Supreme court nominee: Trump to announce Kennedy replacement

  • Supreme court nominee: Trump to announce Kennedy replacement

Supreme court nominee: Trump to announce Kennedy replacement

Democrats have sounded the alarm that Trump could shift the ideological balance of the court and thereby place women's reproductive rights, health care and LGBT rights at risk.

Many American Catholics likely supported Kennedy's positions.

MARTIN: Senator Leahy, could you see yourself supporting any of the four nominees President Trump is said to be considering? The president also has been considering federal appeals court Judges Raymond Kethledge and Thomas Hardiman. Before that, Kavanaugh served for more than five years in the Bush White House from July 2003 until May 2006.

Mr. Leo said the judges on the president's shortlist are "extraordinarily distinguished people".

Although Trump said during the campaign he would appoint anti-abortion judges who would overturn Roe vs. Wade, the 1973 Supreme Court decision legalizing abortion, he said he would not ask candidates about whether they think the ruling should be reversed.

MARTIN: I think it's fair to say Republicans are pretty much thrilled about the potential nominees.

On Monday, Trump phoned retiring Justice Kennedy to inform him that his former law clerk would be nominated to fill his seat.

U.S. Sen. Bob Casey, D-Scranton, said Monday he will oppose appointing whoever President Donald Trump nominates to the Supreme Court. But his supporters have cited his experience and wide range of legal opinions.

The nominee will need at least 50 votes in the Senate, which Republicans now hold a slim advantage at 51 seats. Democratic senators running for re-election in states Trump carried in 2016 will face pressure to back his nominee.

At that time, 51 percent said President Obama should replace Scalia right away, but 43 percent said the choice should be left to the new president elected in November. Other Republican presidents haven't been so lucky.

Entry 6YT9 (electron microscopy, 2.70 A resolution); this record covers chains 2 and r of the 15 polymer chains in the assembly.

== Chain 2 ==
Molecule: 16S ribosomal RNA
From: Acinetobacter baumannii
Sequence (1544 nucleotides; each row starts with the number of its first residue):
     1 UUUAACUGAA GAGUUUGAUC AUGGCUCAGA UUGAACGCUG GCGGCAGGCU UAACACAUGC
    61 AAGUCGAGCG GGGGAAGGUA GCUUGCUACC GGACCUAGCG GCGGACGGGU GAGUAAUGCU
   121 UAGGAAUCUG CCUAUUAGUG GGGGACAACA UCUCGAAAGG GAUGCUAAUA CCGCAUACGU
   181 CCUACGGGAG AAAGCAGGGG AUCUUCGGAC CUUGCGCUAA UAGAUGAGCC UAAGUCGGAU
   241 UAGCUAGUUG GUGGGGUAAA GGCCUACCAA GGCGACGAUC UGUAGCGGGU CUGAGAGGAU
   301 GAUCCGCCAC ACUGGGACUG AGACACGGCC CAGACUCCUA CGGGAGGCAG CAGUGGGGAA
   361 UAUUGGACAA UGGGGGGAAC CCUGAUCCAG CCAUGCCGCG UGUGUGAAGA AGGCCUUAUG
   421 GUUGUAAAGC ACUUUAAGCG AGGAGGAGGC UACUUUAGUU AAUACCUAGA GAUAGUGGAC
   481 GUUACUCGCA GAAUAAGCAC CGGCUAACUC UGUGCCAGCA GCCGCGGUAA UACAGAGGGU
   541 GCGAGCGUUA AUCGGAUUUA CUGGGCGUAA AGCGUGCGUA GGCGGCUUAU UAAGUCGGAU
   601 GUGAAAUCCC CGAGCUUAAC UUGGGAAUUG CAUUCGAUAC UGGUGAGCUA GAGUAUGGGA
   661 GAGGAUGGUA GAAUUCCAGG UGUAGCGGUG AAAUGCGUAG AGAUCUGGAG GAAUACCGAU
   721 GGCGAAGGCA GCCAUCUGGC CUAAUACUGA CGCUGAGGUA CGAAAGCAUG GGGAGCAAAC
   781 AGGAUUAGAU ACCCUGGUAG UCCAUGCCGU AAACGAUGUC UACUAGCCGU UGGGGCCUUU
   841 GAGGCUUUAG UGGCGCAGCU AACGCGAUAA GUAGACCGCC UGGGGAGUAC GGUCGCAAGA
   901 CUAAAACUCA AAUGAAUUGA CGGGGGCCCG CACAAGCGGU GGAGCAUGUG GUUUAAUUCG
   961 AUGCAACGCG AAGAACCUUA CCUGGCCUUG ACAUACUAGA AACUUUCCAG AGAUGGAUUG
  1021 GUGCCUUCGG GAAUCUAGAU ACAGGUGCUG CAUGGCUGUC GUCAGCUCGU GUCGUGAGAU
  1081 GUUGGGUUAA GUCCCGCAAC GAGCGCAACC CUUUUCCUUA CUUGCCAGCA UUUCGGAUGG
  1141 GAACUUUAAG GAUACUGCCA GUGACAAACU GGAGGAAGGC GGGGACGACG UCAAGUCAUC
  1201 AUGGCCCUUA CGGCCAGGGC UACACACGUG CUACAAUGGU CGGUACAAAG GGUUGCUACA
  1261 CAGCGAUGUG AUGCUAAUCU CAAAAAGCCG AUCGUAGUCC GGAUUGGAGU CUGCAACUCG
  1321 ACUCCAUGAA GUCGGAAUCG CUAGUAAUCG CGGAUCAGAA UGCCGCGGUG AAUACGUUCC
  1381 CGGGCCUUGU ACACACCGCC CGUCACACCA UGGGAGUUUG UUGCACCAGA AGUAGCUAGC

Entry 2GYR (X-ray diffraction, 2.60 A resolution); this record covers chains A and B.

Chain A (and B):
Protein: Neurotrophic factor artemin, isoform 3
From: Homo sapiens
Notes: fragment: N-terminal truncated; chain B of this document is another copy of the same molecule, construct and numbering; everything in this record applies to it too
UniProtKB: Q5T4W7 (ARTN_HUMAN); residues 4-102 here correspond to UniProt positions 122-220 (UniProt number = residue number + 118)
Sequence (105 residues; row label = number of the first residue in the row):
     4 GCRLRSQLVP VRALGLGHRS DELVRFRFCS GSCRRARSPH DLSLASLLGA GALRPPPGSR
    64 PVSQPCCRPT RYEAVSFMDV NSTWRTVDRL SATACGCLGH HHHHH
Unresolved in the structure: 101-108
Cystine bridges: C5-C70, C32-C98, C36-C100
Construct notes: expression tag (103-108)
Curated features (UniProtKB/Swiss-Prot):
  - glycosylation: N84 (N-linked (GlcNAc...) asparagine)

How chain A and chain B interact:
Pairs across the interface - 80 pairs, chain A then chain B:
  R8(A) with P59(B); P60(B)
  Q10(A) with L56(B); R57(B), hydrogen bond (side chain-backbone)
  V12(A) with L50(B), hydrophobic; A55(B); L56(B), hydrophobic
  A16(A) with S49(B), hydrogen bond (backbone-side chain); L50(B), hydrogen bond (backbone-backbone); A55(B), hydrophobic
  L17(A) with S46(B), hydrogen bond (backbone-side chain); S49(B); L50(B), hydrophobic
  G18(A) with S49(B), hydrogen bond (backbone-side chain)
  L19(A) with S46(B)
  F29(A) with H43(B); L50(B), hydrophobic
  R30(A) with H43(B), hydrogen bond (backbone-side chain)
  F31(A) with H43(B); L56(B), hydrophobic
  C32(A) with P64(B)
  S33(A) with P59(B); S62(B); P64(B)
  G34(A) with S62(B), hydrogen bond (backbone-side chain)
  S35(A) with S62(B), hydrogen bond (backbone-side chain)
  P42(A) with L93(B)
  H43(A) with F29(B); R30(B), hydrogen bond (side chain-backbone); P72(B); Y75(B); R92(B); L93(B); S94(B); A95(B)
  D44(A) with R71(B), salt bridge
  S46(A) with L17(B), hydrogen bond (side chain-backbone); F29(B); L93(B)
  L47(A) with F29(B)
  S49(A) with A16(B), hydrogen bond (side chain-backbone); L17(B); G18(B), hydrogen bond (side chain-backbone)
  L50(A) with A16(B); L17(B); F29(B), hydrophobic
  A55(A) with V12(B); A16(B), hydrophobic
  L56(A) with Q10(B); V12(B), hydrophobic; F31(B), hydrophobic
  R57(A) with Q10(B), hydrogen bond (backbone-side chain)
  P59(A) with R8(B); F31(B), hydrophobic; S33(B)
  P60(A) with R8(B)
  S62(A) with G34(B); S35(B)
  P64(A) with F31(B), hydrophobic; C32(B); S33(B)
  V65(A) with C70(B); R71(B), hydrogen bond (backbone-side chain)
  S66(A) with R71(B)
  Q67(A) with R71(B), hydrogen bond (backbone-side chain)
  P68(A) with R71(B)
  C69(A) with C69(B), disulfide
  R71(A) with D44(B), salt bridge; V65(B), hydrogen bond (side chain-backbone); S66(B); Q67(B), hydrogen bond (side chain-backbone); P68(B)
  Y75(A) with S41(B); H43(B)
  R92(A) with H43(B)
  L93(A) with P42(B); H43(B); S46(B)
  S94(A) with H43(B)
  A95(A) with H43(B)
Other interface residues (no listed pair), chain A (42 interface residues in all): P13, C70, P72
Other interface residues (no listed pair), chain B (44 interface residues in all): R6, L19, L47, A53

The White House invited a number of senators to attend the Monday night announcement. I have. I did this when I - and I voted for a lot of Republican nominees. Heidi Heitkamp (D-N.D.), Joe Manchin (D-W.Va.) and Joe Donnelly (D-Ind.) are waiting until after Trump announces his nominee before revealing how they will vote.

Democrats have turned their attention to pressuring two Republicans, Sens.

Kavanaugh, 53, began his career as a clerk to Kennedy.

At the top of issues that will be closely watched is abortion. Barrett is a former University of Notre Dame law professor (and a graduate of the school; Kavanaugh meanwhile received his undergrad and law degrees from Yale). "What we need to know is that anyone coming onto the Supreme Court is going to uphold the law of the land and particularly a woman's right to decide what happens to her own body". He is also a George W. Bush appointment to the federal bench.

Raymond Kethledge of MI, who also has many high-profile supporters who see him as a positive alternative to the other three.

The Senate must confirm Trump's nominee, who will be backed campaign-style by the White House and conservative legal organizations.

In his remarks, Kavanaugh expressed his view of a judge's role.

On abortion, Kavanaugh voted in October to delay an abortion for a teenage immigrant who was in government custody. His views on abortion are generally unknown, but Kavanaugh was part of a panel that signed an order previous year to prevent an illegal teenage immigrant from getting an abortion. According to The Times, Barry recommended Hardiman to Trump previous year for the Supreme Court vacancy that ultimately went to Gorsuch.

President Donald Trump is expected to make the Supreme Court announcement from the East Room of the White House at 9 p.m. ET Monday.

The issue even prompted moderate Republican Sen. But it was the former Republican leader, Mississippi Sen.

While the president has been pondering his choice, his aides have been preparing for what is expected to be a tough confirmation fight. Jon Kyl of Arizona would guide the nominee through the Senate confirmation process.

Two months after his last Senate term ended in early 2013, Kyl announced that he was joining Covington & Burling, the well-known lobbying firm.

With a slim one-vote majority in the Senate, any GOP defections could prove problematic in winning confirmation for Trump's eventual choice - that is, if Democrats hold together in opposition.